The price of crude oil has to drop pretty darn low for me to think about taking physical delivery, not least because I don’t own a refinery to turn the stuff into anything useful, like gasoline. But when the price hit negative $37 in futures trading on April 20 , I started brainstorming.
I can probably fit 10 barrels in the garage, between the lawn mower and the emergency cache of Campbell’s SpaghettiOs With Meatballs. I can lay out another 90 in the backyard and call it an obstacle course for the kids. That’s $3,700 just for taking the barrels, and if September futures are any indication, I might pocket another $2,600 for delivering my oil to a buyer in late summer.
But it turns out that it doesn’t work that way . For one thing, even though oil is quoted in dollars per barrel, sellers don’t throw in the barrels with the oil. You can’t even bring your own. Futures are finicky like that.
The contract that went sharply negative was for May delivery of what’s called West Texas Intermediate—a lovely crude that is both light and sweet, which is to say, low in density and sulfur. It has to be delivered through a cramped facility in a small Oklahoma town called Cushing.
“You have to have an agreement with the pipeline to bring it into the tank farm,” explains Scott Schnipper, global head of FX, commodities, and rates at J.P. Morgan Private Bank. “And it has to be approved ahead of time.”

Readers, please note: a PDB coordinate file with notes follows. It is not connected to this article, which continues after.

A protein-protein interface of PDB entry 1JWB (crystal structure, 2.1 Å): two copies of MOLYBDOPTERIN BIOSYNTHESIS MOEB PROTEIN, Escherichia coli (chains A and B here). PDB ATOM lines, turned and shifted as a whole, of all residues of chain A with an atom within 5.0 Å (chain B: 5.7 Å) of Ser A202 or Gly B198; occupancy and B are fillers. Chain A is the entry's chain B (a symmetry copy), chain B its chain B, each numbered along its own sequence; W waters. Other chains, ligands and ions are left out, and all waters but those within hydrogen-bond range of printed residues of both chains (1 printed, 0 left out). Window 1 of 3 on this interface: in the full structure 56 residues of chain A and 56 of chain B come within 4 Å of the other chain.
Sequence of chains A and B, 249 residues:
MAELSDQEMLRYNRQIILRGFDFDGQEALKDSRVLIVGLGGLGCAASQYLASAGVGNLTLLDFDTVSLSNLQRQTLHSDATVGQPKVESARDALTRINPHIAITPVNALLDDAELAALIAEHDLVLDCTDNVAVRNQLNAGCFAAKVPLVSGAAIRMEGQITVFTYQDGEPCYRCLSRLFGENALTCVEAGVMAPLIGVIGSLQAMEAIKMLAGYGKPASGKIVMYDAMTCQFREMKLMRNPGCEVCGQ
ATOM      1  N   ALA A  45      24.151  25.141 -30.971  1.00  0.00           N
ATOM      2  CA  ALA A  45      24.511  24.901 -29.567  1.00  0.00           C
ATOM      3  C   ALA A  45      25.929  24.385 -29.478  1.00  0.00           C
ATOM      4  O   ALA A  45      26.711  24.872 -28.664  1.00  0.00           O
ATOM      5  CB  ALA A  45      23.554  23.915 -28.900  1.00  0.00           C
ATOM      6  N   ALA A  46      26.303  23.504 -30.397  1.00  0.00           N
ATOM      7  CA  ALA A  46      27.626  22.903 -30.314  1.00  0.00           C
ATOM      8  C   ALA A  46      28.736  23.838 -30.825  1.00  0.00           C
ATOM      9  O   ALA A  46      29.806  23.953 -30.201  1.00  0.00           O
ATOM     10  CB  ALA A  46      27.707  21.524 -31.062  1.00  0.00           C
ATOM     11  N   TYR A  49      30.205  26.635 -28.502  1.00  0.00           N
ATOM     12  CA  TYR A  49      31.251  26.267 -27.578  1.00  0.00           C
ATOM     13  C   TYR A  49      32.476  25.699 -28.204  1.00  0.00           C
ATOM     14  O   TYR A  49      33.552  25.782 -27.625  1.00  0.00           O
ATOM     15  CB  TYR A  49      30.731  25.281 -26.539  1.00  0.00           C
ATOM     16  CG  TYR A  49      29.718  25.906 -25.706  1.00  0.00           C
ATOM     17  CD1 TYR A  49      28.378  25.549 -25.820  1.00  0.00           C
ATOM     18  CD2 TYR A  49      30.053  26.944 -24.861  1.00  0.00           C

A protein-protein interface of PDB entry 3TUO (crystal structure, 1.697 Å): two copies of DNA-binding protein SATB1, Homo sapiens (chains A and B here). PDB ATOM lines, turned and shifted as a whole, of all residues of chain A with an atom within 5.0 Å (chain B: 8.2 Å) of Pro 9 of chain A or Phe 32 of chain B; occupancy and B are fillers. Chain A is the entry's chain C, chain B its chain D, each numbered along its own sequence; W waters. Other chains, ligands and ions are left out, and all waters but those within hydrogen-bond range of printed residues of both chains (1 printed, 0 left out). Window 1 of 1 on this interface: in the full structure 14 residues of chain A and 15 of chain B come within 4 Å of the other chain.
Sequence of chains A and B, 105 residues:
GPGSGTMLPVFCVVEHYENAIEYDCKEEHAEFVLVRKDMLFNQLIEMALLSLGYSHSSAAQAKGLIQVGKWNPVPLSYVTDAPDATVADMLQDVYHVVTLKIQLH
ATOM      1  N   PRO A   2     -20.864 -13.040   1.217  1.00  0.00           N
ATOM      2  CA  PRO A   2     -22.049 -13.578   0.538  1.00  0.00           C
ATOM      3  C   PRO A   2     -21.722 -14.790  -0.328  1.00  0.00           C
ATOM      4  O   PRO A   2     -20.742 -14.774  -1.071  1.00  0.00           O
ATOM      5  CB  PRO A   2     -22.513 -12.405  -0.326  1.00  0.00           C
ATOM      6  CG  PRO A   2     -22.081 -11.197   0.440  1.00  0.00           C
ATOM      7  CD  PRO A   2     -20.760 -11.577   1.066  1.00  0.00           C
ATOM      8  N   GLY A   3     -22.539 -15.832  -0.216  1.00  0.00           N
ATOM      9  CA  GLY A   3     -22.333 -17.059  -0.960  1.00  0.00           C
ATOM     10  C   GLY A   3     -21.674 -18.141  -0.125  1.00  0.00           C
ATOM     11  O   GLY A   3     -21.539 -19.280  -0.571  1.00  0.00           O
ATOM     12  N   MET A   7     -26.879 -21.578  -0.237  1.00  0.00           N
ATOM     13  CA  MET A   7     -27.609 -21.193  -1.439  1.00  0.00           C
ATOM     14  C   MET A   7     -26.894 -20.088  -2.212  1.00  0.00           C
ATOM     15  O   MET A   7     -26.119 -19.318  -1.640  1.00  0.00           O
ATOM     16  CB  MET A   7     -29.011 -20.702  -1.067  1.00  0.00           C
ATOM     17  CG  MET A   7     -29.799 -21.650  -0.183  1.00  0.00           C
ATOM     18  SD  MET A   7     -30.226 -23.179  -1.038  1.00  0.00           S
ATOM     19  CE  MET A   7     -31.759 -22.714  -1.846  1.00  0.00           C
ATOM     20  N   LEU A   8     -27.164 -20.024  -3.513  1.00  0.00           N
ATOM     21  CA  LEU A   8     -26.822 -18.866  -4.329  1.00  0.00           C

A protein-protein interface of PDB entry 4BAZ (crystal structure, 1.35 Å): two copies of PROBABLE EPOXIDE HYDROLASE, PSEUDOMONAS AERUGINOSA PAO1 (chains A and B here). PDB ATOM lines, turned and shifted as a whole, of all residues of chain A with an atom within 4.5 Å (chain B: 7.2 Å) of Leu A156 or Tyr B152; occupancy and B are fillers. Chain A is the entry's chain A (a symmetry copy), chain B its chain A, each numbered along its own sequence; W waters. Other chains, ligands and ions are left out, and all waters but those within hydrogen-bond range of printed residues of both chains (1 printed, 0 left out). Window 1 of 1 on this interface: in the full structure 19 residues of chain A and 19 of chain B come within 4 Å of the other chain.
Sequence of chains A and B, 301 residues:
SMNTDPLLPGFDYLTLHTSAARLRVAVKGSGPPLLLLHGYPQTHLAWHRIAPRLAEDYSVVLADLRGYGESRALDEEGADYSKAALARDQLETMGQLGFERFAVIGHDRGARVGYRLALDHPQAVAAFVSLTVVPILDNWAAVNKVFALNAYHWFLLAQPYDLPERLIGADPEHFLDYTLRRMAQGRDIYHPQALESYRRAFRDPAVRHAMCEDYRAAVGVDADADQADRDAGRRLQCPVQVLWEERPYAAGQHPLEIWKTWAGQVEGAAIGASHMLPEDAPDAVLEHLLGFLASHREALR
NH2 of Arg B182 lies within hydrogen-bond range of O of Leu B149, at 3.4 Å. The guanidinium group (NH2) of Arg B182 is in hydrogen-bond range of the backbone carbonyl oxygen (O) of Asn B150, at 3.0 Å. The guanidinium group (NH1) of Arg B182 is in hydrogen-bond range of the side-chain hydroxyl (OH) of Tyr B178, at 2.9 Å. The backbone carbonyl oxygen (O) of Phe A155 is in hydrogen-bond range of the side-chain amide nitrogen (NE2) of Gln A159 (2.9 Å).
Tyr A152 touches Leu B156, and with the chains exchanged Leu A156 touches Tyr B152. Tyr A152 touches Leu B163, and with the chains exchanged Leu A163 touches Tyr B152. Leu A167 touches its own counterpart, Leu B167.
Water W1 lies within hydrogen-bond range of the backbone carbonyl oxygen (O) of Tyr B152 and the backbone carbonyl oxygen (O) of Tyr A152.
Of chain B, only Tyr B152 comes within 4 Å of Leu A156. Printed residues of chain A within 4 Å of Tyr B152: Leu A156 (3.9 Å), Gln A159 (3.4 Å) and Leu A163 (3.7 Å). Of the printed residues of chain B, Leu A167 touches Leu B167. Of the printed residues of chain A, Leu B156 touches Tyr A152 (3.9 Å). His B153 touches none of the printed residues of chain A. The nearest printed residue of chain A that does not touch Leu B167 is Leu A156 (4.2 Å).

Most WTI futures buyers aim to sell their contracts at a profit before expiration—April 21, in the case of the contract for May delivery. But Cushing is stuffed. So May contracts with no storage lined up had to be dumped near the close of trading on April 20. The exchange had only recently introduced a mechanism for negative trading. When a rush of sellers met no buyers, pricing briefly went bonkers.
Could it happen again when the June contract approaches expiration? “Definitely possible, but it’s not my base case,” Schnipper says. Commodity players have a strong incentive to find ways to free up storage, he says.
I’ll tell you who’s fine with that: Kenneth Hvid (pronounced “vid”), who runs Teekay Tankers (TNK). “Historically, you’re always using crude oil tankers from time to time to store oil,” he says. “That is typically increasing when you see contango in the oil market , where the future price is higher than the current. Then it makes sense for traders to store the oil and take delivery later.”
Hvid says that under normal circumstances, 5% of the global fleet is used for storage, but that’s around 30% now, and rates are plump. See, the coronavirus pandemic has gut-punched the economy, and with it, oil demand, but the outbreak is expected to abate. That’s why that WTI contract for June delivery was recently trading around just $15, but the September one was $26. Hvid says Teekay is making out so well on storage that its annualized free cash flow might be running at $650 million now, up from about $400 million during the fourth quarter.